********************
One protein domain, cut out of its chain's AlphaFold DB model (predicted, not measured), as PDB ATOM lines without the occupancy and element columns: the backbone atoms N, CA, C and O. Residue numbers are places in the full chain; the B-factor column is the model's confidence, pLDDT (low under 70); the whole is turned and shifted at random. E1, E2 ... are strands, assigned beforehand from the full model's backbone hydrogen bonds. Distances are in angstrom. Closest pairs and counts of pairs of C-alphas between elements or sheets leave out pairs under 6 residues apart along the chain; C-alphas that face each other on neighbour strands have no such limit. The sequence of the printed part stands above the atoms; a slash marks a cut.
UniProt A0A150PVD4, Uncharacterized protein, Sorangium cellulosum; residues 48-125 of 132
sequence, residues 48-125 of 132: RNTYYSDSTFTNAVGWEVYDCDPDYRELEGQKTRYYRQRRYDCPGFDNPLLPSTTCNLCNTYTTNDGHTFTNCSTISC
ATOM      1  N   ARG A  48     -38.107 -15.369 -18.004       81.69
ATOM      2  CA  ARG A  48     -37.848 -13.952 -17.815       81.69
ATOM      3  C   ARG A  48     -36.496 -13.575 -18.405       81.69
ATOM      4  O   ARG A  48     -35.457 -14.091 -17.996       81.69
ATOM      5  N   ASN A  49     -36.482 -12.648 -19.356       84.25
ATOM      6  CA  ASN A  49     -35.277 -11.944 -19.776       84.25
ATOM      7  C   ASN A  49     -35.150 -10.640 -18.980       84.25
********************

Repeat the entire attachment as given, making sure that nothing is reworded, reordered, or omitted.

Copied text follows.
One protein domain, cut out of its chain's AlphaFold DB model (predicted, not measured), as PDB ATOM lines without the occupancy and element columns: the backbone atoms N, CA, C and O. Residue numbers are places in the full chain; the B-factor column is the model's confidence, pLDDT (low under 70); the whole is turned and shifted at random. E1, E2 ... are strands, assigned beforehand from the full model's backbone hydrogen bonds. Distances are in angstrom. Closest pairs and counts of pairs of C-alphas between elements or sheets leave out pairs under 6 residues apart along the chain; C-alphas that face each other on neighbour strands have no such limit. The sequence of the printed part stands above the atoms; a slash marks a cut.
UniProt A0A150PVD4, Uncharacterized protein, Sorangium cellulosum; residues 48-125 of 132
sequence, residues 48-125 of 132: RNTYYSDSTFTNAVGWEVYDCDPDYRELEGQKTRYYRQRRYDCPGFDNPLLPSTTCNLCNTYTTNDGHTFTNCSTISC
ATOM      1  N   ARG A  48     -38.107 -15.369 -18.004       81.69
ATOM      2  CA  ARG A  48     -37.848 -13.952 -17.815       81.69
ATOM      3  C   ARG A  48     -36.496 -13.575 -18.405       81.69
ATOM      4  O   ARG A  48     -35.457 -14.091 -17.996       81.69
ATOM      5  N   ASN A  49     -36.482 -12.648 -19.356       84.25
ATOM      6  CA  ASN A  49     -35.277 -11.944 -19.776       84.25
ATOM      7  C   ASN A  49     -35.150 -10.640 -18.980       84.25